In this internet age, we have to deal with many threats, ranging from adware and drive-by downloads to phishing and scareware. Social engineering is at the center of it all, a psychological deception for people to divulge confidential data.
But why should you care? For starters, no one wants to lose their hard-earned money or find their identity linked to an unknown crime. These are just a few dangers of not protecting yourself against social engineering.
Types of social engineering attacks
There are so many kinds of manipulative techniques. You may be wondering, what are the different types of phishing attacks? What is baiting; what about pretexting?
Let’s discuss all the most common social engineering attack types.
This type of attack comes in various forms. Standard phishing regularly happens via email. The modus operandi for email phishing is similar to other types of phishing. The attacker sends a message to someone alerting them about an urgent action they need to take on a link.
For instance, it could be from a so-called PayPal, stating that their account has been compromised. A phishing email could even be about an unexpected prize reward. Regardless of the content, the aim is to get the target to provide certain data like login and card details.
Unlike regular phishing, where hackers target random individuals, spear phishing focuses on a specific person or organization. The phisher performs prior research, which can take weeks. However, they can tailor their message according to the victim’s familiar characteristics, increasing the chances of a successful attack.
Whaling is a spear phishing attack aimed at high-profile targets and senior executives like CEOs. Common tricks include fake customer complaints or subpoenas. It can be a spoofed email directed at other employees to wire money to an offshore account.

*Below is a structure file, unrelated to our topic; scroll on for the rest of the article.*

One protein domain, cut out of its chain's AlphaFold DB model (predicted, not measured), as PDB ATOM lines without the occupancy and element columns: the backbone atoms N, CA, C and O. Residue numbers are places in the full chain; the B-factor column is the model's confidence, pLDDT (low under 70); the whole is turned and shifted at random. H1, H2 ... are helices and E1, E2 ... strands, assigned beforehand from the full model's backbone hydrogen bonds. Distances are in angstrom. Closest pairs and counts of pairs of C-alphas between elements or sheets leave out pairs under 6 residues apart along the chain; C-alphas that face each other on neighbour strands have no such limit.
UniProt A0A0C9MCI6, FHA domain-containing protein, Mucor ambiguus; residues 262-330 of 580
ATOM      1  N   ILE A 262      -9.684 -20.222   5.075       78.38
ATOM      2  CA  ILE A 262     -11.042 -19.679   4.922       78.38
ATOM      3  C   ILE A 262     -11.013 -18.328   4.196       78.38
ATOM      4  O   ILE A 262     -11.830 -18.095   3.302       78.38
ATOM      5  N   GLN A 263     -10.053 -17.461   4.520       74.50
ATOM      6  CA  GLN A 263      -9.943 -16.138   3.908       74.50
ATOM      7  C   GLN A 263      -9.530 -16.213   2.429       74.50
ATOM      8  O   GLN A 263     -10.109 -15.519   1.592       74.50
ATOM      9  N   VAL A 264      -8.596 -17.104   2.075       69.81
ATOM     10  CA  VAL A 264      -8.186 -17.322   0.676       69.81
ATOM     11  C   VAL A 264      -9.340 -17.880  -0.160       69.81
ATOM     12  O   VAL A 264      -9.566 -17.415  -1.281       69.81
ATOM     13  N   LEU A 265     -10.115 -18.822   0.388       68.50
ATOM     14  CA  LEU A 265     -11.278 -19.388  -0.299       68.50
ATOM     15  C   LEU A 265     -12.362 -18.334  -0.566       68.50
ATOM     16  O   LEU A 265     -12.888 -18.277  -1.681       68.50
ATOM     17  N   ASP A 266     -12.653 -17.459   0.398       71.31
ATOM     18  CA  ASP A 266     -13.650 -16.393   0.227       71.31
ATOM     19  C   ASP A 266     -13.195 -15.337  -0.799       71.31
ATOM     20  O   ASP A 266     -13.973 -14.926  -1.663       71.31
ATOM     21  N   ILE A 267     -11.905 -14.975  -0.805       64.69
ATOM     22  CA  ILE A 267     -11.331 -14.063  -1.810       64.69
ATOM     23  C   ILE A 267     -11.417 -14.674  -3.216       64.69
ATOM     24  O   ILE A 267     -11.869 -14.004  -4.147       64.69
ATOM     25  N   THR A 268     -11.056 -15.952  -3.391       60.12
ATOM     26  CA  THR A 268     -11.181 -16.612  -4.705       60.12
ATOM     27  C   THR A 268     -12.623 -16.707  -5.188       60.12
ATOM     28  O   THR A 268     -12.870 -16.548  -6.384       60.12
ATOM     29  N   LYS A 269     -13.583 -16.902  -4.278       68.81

Voice phishing (or vishing) is another social engineering hack performed via the phone. It typically uses voice-over IP, where the phisher dials many numbers and plays automated recordings.
These will make bogus claims that the victim’s account has been compromised through fraud. To make the assertion believable, the caller ID will look like the real number of the imitated organization. Afterward, the person that received the call will be directed to a place prompting them to enter sensitive information.
SMS phishing (or smishing) is the SMS-based equivalent of email phishing. It involves a user receiving a message with a link or a request to contact an email address. The end goal is for the victim to give up their private data.
If you’ve seen a message that says, “Your computer may be infected with harmful spyware programs,” that could be scareware. This type of malware alarms users with a fake virus threat before suggesting they download or buy phony software to remove it. Ironically, this software could be malware itself.
This social engineering attack aims to create a ‘pretext,’ an invented scenario, or elaborate story with the target by impersonating a familiar entity. This engagement increases trust between them and the attacker to the point where they can divulge the criminal’s desired content.
Although things like phishing and pretexting are a form of bait (albeit online), baiting often happens in the real world. This is an example of a social engineering attack that uses physical media like USB flash drives and CD-ROMs. These are placed in conspicuous public places with attractive labels. Here, passers-by snatch them up only for their devices to be infected with malware or trapped to reveal personal information.
A honeytrap (or honey trapping) is common on dating sites. Here, the criminal pretends to be an attractive person, befriending their target to the point of having a close interaction. They can exploit the victim through this relationship by extracting personal information, borrowing money, or doing other manipulative things.
Why do social engineering attacks happen?
The answer is simple. Cybercriminals can use brute force when seeking access to a site, computer system, or network. But, of course, there is often too much guesswork involved here, not to mention the enormous time and resource consumption.